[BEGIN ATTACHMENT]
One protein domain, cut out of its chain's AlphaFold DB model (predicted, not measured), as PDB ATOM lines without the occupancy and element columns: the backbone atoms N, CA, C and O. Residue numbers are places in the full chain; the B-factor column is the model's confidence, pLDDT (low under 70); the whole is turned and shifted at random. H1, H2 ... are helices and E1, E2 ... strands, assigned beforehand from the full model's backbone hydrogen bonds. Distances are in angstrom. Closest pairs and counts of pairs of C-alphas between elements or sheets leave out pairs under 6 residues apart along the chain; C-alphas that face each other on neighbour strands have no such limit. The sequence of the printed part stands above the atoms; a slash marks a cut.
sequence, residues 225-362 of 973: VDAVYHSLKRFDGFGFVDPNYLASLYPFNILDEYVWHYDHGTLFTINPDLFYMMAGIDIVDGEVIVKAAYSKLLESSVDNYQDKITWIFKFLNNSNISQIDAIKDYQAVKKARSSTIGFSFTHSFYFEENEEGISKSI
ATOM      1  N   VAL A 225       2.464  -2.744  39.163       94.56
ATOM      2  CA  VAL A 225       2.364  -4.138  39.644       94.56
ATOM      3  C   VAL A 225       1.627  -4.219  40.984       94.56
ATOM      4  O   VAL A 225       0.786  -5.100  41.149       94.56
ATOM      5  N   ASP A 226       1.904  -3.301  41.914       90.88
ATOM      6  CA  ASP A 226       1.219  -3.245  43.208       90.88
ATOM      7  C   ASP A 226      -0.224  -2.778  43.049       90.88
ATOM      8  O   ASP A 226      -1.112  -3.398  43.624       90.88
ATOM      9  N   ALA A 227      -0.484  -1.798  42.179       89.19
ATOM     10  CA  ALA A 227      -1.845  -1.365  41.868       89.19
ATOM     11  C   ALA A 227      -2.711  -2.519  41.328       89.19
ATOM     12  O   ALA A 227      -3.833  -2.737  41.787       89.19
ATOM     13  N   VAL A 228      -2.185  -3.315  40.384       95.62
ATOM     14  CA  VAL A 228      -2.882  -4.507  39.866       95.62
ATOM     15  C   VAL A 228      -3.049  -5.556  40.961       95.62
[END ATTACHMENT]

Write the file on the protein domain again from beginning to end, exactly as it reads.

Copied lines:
One protein domain, cut out of its chain's AlphaFold DB model (predicted, not measured), as PDB ATOM lines without the occupancy and element columns: the backbone atoms N, CA, C and O. Residue numbers are places in the full chain; the B-factor column is the model's confidence, pLDDT (low under 70); the whole is turned and shifted at random. H1, H2 ... are helices and E1, E2 ... strands, assigned beforehand from the full model's backbone hydrogen bonds. Distances are in angstrom. Closest pairs and counts of pairs of C-alphas between elements or sheets leave out pairs under 6 residues apart along the chain; C-alphas that face each other on neighbour strands have no such limit. The sequence of the printed part stands above the atoms; a slash marks a cut.
sequence, residues 225-362 of 973: VDAVYHSLKRFDGFGFVDPNYLASLYPFNILDEYVWHYDHGTLFTINPDLFYMMAGIDIVDGEVIVKAAYSKLLESSVDNYQDKITWIFKFLNNSNISQIDAIKDYQAVKKARSSTIGFSFTHSFYFEENEEGISKSI
ATOM      1  N   VAL A 225       2.464  -2.744  39.163       94.56
ATOM      2  CA  VAL A 225       2.364  -4.138  39.644       94.56
ATOM      3  C   VAL A 225       1.627  -4.219  40.984       94.56
ATOM      4  O   VAL A 225       0.786  -5.100  41.149       94.56
ATOM      5  N   ASP A 226       1.904  -3.301  41.914       90.88
ATOM      6  CA  ASP A 226       1.219  -3.245  43.208       90.88
ATOM      7  C   ASP A 226      -0.224  -2.778  43.049       90.88
ATOM      8  O   ASP A 226      -1.112  -3.398  43.624       90.88
ATOM      9  N   ALA A 227      -0.484  -1.798  42.179       89.19
ATOM     10  CA  ALA A 227      -1.845  -1.365  41.868       89.19
ATOM     11  C   ALA A 227      -2.711  -2.519  41.328       89.19
ATOM     12  O   ALA A 227      -3.833  -2.737  41.787       89.19
ATOM     13  N   VAL A 228      -2.185  -3.315  40.384       95.62
ATOM     14  CA  VAL A 228      -2.882  -4.507  39.866       95.62
ATOM     15  C   VAL A 228      -3.049  -5.556  40.961       95.62